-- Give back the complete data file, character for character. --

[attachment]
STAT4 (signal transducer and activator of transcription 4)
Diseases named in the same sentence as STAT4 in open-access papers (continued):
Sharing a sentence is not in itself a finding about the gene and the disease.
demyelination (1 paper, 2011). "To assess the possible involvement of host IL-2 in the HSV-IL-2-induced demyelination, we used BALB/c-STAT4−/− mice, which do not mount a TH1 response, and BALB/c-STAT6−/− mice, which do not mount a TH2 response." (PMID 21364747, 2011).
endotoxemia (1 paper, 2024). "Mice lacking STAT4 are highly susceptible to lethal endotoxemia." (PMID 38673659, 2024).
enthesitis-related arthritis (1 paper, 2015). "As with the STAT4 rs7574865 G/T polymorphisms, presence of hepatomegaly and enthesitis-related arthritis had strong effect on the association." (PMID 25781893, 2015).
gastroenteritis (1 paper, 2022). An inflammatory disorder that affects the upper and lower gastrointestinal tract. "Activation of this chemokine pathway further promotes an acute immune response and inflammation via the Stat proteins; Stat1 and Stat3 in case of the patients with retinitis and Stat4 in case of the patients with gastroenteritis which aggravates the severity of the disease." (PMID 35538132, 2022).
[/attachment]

STAT4 (signal transducer and activator of transcription 4)
Diseases named in the same sentence as STAT4 in open-access papers (continued):
Sharing a sentence is not in itself a finding about the gene and the disease.
demyelination (1 paper, 2011). "To assess the possible involvement of host IL-2 in the HSV-IL-2-induced demyelination, we used BALB/c-STAT4−/− mice, which do not mount a TH1 response, and BALB/c-STAT6−/− mice, which do not mount a TH2 response." (PMID 21364747, 2011).
endotoxemia (1 paper, 2024). "Mice lacking STAT4 are highly susceptible to lethal endotoxemia." (PMID 38673659, 2024).
enthesitis-related arthritis (1 paper, 2015). "As with the STAT4 rs7574865 G/T polymorphisms, presence of hepatomegaly and enthesitis-related arthritis had strong effect on the association." (PMID 25781893, 2015).
gastroenteritis (1 paper, 2022). An inflammatory disorder that affects the upper and lower gastrointestinal tract. "Activation of this chemokine pathway further promotes an acute immune response and inflammation via the Stat proteins; Stat1 and Stat3 in case of the patients with retinitis and Stat4 in case of the patients with gastroenteritis which aggravates the severity of the disease." (PMID 35538132, 2022).